Since starting out as a segmented group of individuals passionate about high-speed technology, Berkeley Hyperloop (bLoop) has come a long way in our (roughly) two years of existence. What started as a vague mission to create a broader impact on the future of transport is now a tangible team of engineers, designers, marketers, logisticians and everything in between and we have no plans of stopping now. Of course, we didn’t do it alone. We’d be remiss if we did not acknowledge the generous support of sponsors like ANSYS, sponsors that have helped us realize the dream of designing and bringing a functional Hyperloop pod to that only existed in our wildest dreams up until a few months ago.
ANSYS CFD is on the verge of a second renaissance in high-performance computing (HPC). The first, spanning more than a decade, has seen tremendous leaps in both the depth and breadth of HPC capabilities. Depth (or heights, rather) in the size of the scalable clusters — first 1000s, then 10K, and recently 100K core counts — and breadth of coverage across solvers, physics, post-processing, even file I/O, covered the gamut of high-performance simulations. The trend, in fact, is exponential, as evident in this chart, and spans many years of ANSYS Fluent software releases. While there are other impressive scientific scalability demonstrations, ANSYS Fluent set the standard for industrial HPC CFD simulations. Continue reading
In ANSYS AIM 18, design engineers have reason to be excited about increased functionality for fluids, structural, thermal and electromagnetics. While the foundational problem-solving functionality has existed since AIM 16, new functionality is being added in every release so AIM can better address niche applications. One such enhancement I’d like to bring to your attention is solution-dependent expressions for applications like fan cooling simulation. While this isn’t something I guarantee you’ll use in your everyday simulations, it is a powerful feature needed for certain calculations. Continue reading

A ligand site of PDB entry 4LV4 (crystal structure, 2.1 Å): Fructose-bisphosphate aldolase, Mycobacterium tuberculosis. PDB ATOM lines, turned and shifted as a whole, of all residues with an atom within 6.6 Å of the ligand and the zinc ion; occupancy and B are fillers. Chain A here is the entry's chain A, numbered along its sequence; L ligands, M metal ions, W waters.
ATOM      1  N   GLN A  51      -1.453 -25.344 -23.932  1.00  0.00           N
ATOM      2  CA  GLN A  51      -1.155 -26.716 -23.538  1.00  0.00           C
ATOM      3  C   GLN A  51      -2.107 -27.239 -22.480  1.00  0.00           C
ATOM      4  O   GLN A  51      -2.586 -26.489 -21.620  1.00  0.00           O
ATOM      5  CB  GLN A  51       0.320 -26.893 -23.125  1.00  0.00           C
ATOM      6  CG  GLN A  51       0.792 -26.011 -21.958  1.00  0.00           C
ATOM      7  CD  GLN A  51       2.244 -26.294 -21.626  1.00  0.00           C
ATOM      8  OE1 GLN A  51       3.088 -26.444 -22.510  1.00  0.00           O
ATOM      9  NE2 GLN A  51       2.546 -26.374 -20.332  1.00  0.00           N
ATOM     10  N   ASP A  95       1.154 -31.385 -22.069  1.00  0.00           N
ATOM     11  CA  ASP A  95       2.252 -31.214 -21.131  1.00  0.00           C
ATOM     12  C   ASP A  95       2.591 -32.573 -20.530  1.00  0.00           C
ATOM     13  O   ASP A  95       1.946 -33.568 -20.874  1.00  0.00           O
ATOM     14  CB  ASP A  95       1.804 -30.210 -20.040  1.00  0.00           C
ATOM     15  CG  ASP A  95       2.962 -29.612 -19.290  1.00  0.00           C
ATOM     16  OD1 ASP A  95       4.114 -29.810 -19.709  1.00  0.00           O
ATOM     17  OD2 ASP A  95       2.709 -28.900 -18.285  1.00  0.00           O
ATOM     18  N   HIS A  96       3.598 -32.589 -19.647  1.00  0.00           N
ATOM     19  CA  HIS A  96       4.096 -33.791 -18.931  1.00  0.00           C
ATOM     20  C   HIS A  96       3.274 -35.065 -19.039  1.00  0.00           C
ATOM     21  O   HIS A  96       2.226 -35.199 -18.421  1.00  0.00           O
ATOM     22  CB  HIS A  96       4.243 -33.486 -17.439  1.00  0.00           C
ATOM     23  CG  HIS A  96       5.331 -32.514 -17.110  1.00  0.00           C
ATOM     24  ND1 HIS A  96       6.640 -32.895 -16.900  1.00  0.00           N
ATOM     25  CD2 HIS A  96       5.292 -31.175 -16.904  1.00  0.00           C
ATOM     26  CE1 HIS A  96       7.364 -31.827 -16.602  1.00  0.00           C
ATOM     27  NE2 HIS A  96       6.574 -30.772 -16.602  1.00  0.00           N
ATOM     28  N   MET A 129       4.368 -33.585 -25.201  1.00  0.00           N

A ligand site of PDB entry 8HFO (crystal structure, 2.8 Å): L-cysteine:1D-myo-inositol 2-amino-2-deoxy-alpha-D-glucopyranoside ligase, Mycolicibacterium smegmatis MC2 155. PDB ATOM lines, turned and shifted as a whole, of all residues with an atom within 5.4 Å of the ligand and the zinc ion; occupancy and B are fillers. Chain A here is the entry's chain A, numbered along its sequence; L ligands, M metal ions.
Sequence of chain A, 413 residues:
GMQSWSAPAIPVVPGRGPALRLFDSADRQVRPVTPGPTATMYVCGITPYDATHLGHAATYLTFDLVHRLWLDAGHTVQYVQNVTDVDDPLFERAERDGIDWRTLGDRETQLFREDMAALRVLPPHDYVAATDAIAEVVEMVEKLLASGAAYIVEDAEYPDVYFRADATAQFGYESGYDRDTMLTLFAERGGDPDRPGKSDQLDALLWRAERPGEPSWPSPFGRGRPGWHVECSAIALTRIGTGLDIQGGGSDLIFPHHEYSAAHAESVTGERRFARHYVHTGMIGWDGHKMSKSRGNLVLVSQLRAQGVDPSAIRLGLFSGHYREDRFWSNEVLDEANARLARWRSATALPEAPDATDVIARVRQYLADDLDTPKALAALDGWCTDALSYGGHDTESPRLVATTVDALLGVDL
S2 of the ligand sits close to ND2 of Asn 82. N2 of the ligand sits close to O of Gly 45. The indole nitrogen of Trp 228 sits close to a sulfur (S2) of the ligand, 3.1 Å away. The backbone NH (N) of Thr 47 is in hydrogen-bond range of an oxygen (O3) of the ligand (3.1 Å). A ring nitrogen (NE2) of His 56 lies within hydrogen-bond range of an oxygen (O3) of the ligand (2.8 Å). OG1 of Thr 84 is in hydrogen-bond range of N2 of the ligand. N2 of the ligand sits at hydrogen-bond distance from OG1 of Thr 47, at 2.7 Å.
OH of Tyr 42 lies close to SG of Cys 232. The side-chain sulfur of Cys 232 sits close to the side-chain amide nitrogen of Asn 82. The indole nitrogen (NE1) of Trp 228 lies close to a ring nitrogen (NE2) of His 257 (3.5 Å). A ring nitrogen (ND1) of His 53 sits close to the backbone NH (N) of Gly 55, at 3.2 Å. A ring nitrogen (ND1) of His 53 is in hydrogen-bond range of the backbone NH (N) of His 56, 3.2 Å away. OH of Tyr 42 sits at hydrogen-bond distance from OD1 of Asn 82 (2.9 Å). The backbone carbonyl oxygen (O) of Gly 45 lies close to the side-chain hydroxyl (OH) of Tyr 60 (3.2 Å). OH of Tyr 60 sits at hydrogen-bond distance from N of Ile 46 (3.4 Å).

On November 18, 2016, the Blue Sky Solar Racing team gathered at the MaRS Discovery District to celebrate our past achievements and to look forward to the future. We hosted a number of our industry sponsors, faculty supporters, and alumni who explored various displays on the team’s history including photos, trophies and artifacts from past cars. Four generations of cars were displayed at this event as well, including Cerulean (2007), Azure (2011), B-7 (2013) and Horizon (2015). It was an incredible way to celebrate the achievements of the past 20 years of Blue Sky Solar Racing with those who have been part of our journey. Continue reading
Erosion wear is the loss of material due to repeated impact of solid particles on a surface and causes major economic losses across diverse industries such as oil and gas, hydraulic transportation, and chemical processes. Erosion severely damages flow passages, valves and pipe fittings, leading to higher replacement costs as well as the loss of valuable production time. For example, some oil and gas fittings can fail after just 30 minutes of operation due to high erosion rates! Engineers need to quickly evaluate the erosion on dozens of design variations to find ways of stretching the part’s lifespan in order to reduce costs and maximize process up-time.